Black schoolgirl strip searched by Met Police in traumatic ordeal
A report determined that racism was a likely factor in the humiliating ordeal.
Scotland Yard has issued an apology after a 15-year-old girl was subject to a "traumatic" strip search without any adults present.
As Metro reports, the girl, who is referred to as Child Q, was wrongly suspected of carrying cannabis, when officers strip searched her at her school in Hackney, London in 2020.
A safeguarding report determined that racism was a "likely' and "influencing" factor in the ordeal.
Officers arrived at the school after being alerted by a staff member who was concerned after smelling drugs among the students. They then took Child Q to a medical room where she was strip searched by two female Met officers. No other staff members were present in the room.
During the search, her private parts were exposed and she was asked to remove her sanitary towel. No drugs were found in the search and she was subsequently taken home in a taxi.
Her family have spoken about the impact the ordeal has had on Child Q. They said that she had previously been a "happy-go-lucky" girl, and now she rarely speaks and self-harms.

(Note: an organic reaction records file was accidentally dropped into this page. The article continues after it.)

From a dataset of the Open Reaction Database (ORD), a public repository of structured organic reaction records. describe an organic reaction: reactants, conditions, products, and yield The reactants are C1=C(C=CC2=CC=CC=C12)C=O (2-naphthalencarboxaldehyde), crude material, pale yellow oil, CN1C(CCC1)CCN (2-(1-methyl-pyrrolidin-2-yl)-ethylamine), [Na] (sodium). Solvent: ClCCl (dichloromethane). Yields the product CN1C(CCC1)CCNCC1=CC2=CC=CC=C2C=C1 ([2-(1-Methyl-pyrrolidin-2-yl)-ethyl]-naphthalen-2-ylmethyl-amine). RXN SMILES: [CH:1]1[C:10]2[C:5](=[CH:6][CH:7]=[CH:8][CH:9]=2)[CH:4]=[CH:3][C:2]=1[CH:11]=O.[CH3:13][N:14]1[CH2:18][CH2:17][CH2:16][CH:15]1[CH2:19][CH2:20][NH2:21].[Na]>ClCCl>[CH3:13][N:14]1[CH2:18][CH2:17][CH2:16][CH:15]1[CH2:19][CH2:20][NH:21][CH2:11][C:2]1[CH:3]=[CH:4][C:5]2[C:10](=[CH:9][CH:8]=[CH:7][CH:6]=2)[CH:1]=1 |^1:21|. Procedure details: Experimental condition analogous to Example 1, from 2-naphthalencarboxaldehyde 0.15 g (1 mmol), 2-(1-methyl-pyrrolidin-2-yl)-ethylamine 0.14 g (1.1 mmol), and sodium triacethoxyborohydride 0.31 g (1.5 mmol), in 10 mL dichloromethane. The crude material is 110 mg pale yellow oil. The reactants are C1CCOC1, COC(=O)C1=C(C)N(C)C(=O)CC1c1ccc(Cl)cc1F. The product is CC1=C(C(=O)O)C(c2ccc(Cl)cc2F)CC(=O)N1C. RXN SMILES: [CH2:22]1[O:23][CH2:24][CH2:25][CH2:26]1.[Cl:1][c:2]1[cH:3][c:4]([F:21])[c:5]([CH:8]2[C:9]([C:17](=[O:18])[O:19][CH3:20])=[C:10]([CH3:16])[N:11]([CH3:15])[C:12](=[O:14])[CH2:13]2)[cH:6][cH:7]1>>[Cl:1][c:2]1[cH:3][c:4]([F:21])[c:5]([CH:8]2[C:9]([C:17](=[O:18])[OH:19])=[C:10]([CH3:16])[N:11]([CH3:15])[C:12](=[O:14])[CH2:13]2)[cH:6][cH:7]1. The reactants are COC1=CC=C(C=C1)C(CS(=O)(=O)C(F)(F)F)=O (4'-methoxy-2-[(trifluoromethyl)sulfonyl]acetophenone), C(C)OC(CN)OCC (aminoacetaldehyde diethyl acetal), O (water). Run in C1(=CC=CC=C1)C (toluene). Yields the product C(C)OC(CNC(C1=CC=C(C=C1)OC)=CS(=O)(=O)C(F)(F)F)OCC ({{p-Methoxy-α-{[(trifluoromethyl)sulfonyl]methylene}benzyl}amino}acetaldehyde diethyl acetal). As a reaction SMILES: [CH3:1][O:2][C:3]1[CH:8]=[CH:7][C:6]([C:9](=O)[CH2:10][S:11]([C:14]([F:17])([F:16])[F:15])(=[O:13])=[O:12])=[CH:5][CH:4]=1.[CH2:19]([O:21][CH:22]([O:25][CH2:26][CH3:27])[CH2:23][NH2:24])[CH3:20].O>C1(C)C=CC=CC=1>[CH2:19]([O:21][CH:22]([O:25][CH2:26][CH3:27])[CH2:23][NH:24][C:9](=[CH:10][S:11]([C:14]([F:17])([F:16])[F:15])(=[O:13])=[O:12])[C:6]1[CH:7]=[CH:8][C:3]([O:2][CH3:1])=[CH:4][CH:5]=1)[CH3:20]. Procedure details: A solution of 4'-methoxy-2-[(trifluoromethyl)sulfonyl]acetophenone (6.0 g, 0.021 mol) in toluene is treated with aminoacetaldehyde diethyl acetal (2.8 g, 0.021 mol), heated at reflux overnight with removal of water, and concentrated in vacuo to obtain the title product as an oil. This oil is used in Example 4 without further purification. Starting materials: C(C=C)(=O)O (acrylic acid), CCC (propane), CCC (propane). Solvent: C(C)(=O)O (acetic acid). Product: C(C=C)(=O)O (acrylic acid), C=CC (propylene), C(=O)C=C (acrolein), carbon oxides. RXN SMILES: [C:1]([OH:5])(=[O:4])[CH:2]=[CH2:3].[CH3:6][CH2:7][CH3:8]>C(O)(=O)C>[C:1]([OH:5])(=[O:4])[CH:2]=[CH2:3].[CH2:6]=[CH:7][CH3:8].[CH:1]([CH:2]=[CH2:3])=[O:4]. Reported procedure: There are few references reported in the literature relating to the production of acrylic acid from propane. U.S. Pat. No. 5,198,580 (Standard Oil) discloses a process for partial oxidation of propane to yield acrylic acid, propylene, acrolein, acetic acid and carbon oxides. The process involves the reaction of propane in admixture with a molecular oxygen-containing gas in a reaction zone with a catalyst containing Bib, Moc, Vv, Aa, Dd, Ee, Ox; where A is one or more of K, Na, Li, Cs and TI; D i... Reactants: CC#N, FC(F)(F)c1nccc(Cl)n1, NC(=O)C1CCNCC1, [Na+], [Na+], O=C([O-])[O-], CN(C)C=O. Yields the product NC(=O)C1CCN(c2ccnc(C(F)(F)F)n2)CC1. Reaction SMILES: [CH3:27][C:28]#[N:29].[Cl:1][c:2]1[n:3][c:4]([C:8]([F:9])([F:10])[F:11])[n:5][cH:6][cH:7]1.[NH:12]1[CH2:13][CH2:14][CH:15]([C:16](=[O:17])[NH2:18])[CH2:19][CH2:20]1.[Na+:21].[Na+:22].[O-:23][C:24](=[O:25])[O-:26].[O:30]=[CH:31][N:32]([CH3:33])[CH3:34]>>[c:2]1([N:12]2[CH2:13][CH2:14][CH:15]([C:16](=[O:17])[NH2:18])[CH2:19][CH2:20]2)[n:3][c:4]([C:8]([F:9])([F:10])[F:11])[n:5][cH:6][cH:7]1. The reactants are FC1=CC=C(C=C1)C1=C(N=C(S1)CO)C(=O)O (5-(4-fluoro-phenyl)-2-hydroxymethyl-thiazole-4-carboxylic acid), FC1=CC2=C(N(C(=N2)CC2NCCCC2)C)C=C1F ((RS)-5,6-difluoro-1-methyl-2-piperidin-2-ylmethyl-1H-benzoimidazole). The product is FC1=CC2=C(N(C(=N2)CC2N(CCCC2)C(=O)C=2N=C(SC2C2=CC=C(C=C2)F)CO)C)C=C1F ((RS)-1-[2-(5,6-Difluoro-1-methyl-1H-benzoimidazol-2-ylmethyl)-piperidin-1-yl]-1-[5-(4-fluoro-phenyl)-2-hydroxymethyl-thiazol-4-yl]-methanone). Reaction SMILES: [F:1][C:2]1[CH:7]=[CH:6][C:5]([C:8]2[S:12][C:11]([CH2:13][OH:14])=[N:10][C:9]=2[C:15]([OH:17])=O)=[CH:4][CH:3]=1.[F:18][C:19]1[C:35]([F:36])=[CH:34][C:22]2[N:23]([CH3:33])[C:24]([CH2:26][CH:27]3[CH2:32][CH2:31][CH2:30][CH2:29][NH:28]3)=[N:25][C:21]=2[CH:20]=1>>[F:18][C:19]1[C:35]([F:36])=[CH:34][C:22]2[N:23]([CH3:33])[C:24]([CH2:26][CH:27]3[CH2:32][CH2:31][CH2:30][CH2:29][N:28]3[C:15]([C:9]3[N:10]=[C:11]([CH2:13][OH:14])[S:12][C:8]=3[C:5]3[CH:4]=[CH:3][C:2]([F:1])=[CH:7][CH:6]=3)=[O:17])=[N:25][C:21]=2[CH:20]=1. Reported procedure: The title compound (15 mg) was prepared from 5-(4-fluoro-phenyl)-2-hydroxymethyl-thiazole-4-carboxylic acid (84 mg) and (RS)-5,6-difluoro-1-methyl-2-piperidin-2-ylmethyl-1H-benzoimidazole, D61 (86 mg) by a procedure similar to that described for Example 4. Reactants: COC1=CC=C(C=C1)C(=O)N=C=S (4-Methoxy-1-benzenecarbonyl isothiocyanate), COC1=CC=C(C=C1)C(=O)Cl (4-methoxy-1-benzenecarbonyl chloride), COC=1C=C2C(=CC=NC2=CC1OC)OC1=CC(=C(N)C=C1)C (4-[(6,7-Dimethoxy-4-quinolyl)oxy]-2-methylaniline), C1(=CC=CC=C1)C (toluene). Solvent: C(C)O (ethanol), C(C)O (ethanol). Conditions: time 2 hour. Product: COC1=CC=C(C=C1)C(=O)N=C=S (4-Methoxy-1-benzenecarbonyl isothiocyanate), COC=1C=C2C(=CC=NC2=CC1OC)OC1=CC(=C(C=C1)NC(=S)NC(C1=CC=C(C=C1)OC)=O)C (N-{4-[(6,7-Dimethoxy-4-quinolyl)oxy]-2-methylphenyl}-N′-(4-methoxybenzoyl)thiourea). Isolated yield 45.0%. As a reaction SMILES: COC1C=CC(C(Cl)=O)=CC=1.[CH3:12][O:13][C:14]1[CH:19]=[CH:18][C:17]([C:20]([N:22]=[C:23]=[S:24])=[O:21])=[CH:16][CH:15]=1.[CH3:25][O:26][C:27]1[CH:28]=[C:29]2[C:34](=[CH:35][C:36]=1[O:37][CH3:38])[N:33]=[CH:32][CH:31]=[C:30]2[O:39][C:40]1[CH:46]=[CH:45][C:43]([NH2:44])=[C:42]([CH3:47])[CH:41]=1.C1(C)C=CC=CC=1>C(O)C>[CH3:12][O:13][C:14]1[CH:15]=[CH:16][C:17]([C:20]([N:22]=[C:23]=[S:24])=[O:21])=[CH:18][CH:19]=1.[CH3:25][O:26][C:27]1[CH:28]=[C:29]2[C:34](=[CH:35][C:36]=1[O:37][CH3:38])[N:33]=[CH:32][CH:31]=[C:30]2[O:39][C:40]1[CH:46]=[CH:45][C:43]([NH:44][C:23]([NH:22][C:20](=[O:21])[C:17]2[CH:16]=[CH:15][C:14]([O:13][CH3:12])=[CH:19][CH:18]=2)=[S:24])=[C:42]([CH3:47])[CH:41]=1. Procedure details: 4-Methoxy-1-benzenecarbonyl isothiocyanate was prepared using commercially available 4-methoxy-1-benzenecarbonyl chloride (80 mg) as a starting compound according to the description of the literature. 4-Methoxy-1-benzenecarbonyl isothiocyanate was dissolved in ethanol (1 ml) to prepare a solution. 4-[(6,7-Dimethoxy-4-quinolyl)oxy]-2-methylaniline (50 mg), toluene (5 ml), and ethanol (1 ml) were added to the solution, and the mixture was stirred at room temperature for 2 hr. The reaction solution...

A Local Child Safeguarding Practice Review said that it is unlikely that Child Q would have been treated this way if she wasn't Black. It also said that "adultification" was likely a factor, which occurs when adults' racism causes them to treat Black children like adults.
The report read: "The disproportionate decision to strip search Child Q is unlikely to have been disconnected from her ethnicity and her background as a child growing up on an estate in Hackney."
In her own words, Child Q said that she now cannot go a day without wanting to "give up".
She said: "All the people that allowed this to happen need to be held responsible. I was held responsible for a smell … but I’m just a child.
"The main thing I need is space and time to understand what has happened to me and exactly how I feel about it and getting past this exam season."
Detective Superintendent Dan Rutland has said that the incident should never have happened and apologised to the child, her family and community on behalf of the Met Police.